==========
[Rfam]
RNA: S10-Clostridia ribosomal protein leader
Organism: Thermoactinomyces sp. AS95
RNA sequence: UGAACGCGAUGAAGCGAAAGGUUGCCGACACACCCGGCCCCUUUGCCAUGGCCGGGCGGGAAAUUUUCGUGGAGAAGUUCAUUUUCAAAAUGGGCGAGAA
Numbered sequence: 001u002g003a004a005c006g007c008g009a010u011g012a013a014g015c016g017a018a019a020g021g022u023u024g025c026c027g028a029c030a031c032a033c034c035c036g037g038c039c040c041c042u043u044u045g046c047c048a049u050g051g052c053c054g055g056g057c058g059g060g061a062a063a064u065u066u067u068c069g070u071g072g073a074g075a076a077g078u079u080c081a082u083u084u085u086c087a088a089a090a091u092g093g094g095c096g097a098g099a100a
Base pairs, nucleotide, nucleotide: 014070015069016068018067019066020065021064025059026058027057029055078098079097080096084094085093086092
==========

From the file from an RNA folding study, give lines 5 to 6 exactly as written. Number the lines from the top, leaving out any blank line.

Numbered sequence: 001u002g003a004a005c006g007c008g009a010u011g012a013a014g015c016g017a018a019a020g021g022u023u024g025c026c027g028a029c030a031c032a033c034c035c036g037g038c039c040c041c042u043u044u045g046c047c048a049u050g051g052c053c054g055g056g057c058g059g060g061a062a063a064u065u066u067u068c069g070u071g072g073a074g075a076a077g078u079u080c081a082u083u084u085u086c087a088a089a090a091u092g093g094g095c096g097a098g099a100a
Base pairs, nucleotide, nucleotide: 014070015069016068018067019066020065021064025059026058027057029055078098079097080096084094085093086092